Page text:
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20 March 2014 Toward digital staining using stimulated Raman scattering and statistical machine learning
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Stimulated Raman scattering (SRS) spectral microscopy is a promising imaging method, based on vibrational spectroscopy, which can visualize biological tissues with chemical specificity. SRS spectral microscopy has been used to obtain two-dimensional spectral images of rat liver tissue, three-dimensional images of a vessel in rat liver, and in vivo spectral images of mouse ear skin. Various multivariate analysis techniques, such as principal component analysis and independent component analysis, have been used to obtain spectral images. In this study, we propose a digital staining method. This method uses SRS spectra and statistical machine learning that makes use of prior knowledge of spectral peaks and their two-dimensional distributional patterns corresponding to the composition of tissue samples. The method selects spectral peaks on the basis of Mahalanobis distance, which is defined as the ratio of inter-group variation to intragroup variation. We also make use of higher-order local autocorrelations as feature values for two-dimensional distributional patterns. This combination of techniques allows groups corresponding to different intracellular structures to be clearly discriminated in the multidimensional feature space. We investigate the performance of our method on mouse liver tissue samples and show that the proposed method can digitally stain each intracellular structure such as cell nuclei, cytoplasm, and erythrocytes separately and clearly without time-consuming chemical staining processes. We anticipate that our method could be applied to computer-aided pathological diagnosis.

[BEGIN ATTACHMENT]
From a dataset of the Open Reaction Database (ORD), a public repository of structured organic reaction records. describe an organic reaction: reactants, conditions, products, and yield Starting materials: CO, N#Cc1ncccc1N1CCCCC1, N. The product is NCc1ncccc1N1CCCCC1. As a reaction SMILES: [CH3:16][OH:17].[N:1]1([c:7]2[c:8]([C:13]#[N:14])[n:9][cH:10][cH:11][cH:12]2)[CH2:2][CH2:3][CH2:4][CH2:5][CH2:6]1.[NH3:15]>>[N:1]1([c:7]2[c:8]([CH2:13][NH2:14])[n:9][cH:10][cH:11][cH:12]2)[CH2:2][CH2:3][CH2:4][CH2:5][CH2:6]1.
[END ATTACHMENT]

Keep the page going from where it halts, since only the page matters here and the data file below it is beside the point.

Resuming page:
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K. Tanji, Y. Otsuka, S. Satoh, H. Hashimoto, Y. Ozeki, and Kazuyoshi Itoh "Toward digital staining using stimulated Raman scattering and statistical machine learning", Proc. SPIE 9041, Medical Imaging 2014: Digital Pathology, 90410H (20 March 2014);

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